Shares in London and elsewhere in Europe rebounded at the start of trading on Tuesday, despite another night of steep falls for the Chinese stock market. The FTSE 100 rose 1.6% to 5,994.11, while Germany's Dax and Paris Cac were both up about 1.4%. The gains came after Chinese stocks continued their run of big losses.
The main Shanghai Composite index closed down 7.6% at 2,964.97 points. Japan also saw more sharp falls and Tokyo's Nikkei index was 4% lower. The global sell-off is being driven by fears that China's slowing growth means less business for everyone else.
China's booming economy of the last 30 years has seen the country suck in supplies of raw materials for manufacturing and, increasingly, manufactured and luxury goods from other countries. However, the pace of expansion in China has been slowing in recent years.
After decades of rapid growth, China is running out of steam. Investors globally are worried that firms and countries that rely on high demand from China - the world's second-largest economy and the second-largest importer of both goods and commercial services - will be affected.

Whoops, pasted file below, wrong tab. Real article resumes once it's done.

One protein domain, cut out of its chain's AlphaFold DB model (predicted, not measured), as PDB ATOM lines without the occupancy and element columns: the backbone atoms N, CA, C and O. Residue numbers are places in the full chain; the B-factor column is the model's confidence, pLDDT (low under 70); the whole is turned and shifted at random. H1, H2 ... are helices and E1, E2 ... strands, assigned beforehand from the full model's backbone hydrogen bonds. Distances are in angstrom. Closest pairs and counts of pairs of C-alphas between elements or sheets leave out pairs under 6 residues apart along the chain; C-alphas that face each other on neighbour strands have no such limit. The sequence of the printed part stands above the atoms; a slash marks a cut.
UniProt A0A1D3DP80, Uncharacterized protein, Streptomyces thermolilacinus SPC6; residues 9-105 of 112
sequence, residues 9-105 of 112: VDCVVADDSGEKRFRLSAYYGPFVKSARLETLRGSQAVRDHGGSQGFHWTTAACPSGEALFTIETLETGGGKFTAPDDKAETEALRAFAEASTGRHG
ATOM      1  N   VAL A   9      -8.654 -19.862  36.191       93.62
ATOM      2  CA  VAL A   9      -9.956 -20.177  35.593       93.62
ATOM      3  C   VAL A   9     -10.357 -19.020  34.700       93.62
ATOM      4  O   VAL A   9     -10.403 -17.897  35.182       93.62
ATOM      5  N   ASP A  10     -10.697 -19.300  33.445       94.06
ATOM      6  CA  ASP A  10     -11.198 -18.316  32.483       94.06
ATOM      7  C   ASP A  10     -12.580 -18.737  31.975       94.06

Beijing which has both money and the power to influence what are not free markets, has taken steps to lower the value of the Yuan in order to boost demand for Chinese goods overseas, and has also intervened in the stock market to support values.
China has a very high number of private investors active on its stock market. They are responsible for the majority of daily turnover and the government is trying to ameliorate the impact of the trading rout on individuals.
But although the slowdown in the Chinese economy will have a bearing on Chinese firms' profitability, many view the stock market as grossly inflated.